The common wisdom is that the sanctions imposed on Iran were the main initiating reason for the Geneva talks between the P5+1 and Iran, talks that culminated with the November 23, 2013, Joint Plan of Action (JPA) and the subsequent “Technical Understandings” that went into effect on January 20, 2014. There can be little doubt that the sanctions had a severe impact on Iran, but were they the main motive for the agreements? Looking into the situation in Iran and viewing the outcome of the discussions one can also suggest a different scenario, in which the strategic aims of both Iran and the US are not so far apart. In this scenario, the possible common ground dictated the advisability of the agreement, which will have a far-lasting effect, beyond its six-month term.

What are Iran’s strategic aims? Iran’s main priority, it is suggested, is to reach the capability to produce a nuclear weapon as quickly as possible, if and when the order to do so arrives from the leadership. The next order of priority is to avoid military conflict.

Iran is well aware that should it be found to be constructing even a primitive nuclear weapon, it would be susceptible to military attack, if not by the US, then by Israel, which has demonstrated its capability and willingness to carry out such an attack. The sanctions occupy only third place, since Iran has demonstrated that it can live with them. The ongoing Iranian “charm offensive” was the very effective tactic chosen to achieve these strategic aims.

What are the American strategic aims regarding the Iranian nuclear program? It appears, from extensive evidence, that the main US aim is to avoid conflict.

Reaching an agreement with Iran was a brilliant move that served this purpose, and effectively neutralized any call for military action, specifically by Israel. The relatively weak terms of this agreement were sufficient to convince many that the Iranians have effectively been stopped from advancing their program, while not forced to accede to conditions that would impede their ability to construct a nuclear weapon. This would hopefully come in the next stage – the final agreement, which many, including the US administration, doubt will ever be reached.

The next US aim was to prevent Iran from constructing a nuclear weapon. The US never claimed that preventing Iran from having the capability to produce a nuclear weapon was one of its strategic aims. Although Iran can already manufacture a nuclear weapon, it has no reason to do so at present, and by easing the sanctions Iran also partially achieved its third strategic aim. Iran also (inadvertently?) managed to deter the US administration from imposing more severe sanctions by threatening to enrich uranium to 60 percent – a very short step from military enrichment grade.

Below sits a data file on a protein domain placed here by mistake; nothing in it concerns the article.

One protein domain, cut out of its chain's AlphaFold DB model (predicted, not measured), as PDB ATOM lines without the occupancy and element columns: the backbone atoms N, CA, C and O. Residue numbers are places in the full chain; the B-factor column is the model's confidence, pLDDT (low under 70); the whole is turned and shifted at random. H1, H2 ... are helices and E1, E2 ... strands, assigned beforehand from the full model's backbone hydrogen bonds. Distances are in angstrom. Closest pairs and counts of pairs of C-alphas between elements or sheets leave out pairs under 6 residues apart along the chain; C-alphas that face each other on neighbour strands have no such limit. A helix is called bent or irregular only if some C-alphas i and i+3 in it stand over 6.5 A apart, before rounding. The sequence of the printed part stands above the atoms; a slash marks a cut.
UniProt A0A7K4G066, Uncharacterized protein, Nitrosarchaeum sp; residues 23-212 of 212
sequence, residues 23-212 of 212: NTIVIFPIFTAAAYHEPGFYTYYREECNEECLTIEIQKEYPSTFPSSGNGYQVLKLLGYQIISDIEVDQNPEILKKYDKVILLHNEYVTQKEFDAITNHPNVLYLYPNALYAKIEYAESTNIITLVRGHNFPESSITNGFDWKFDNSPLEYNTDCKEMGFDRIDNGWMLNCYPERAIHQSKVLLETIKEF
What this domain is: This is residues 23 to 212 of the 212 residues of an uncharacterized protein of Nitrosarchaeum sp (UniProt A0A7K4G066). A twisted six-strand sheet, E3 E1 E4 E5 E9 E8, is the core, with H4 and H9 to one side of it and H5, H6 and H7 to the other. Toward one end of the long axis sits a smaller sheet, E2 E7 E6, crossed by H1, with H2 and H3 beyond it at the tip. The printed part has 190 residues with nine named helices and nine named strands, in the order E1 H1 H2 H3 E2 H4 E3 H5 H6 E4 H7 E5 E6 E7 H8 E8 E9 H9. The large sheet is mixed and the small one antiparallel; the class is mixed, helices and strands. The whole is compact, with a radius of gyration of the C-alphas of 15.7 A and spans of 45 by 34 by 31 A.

Thus, there is a convergence of interests between the US administration and Iran, and the terms of the JPA are not as important as the results of the agreement: reduction of tensions, postponing conflict and the easing of global economic concerns. However, although the exact terms of the agreement between Iran and the P5+1 have been kept confidential (why?) some loopholes are readily apparent. The main elements missing from the agreement are those dealing with what the IAEA called the “Possible Military Dimensions” of Iran’s nuclear program, meaning the work towards developing the nuclear explosive mechanism, and the prevention by Iran of the IAEA inspectors searching for undeclared nuclear and nuclear-related sites.

Iran can, regardless of the agreement, continue to develop anything it wants at undeclared sites, and as long as these activities remain concealed, all will be well. At present, no one really has an interest in enforcing these two missing factors, and the US is using a hard sales pitch to convince the world of the benefits of a very mediocre agreement.

On the practical side, Iranian Foreign Minister, Mohammad Javad Zarif was quite correct in stating, on January 23, that Iran had not agreed to dismantle anything. The only thing that can be remotely considered to be a rollback is the dilution of some of its 20% enriched uranium, and even this leaves a considerable amount in Iranian hands, which can then serve as a jump-start for enrichment to values beyond 20%. The Iranians will not accumulate much more 3.5% enriched uranium, but then, they have enough of it for several nuclear weapons, if further enriched.

The sanctions were never strong enough to force the hands of the Iranians. They do not hurt the pride and dignity of the Iranians, the weakest points in their armor. The Iranians can justifiably gloat, and the world can heave a sigh of relief, and the Middle East states, including Israel, can watch with wonder and anxiety, and try to assess how they will be able to live with a nuclear-capable Iran in their midst.

The author is a Senior Research Fellow at the Institute for National Security Studies (INSS) in Tel Aviv.

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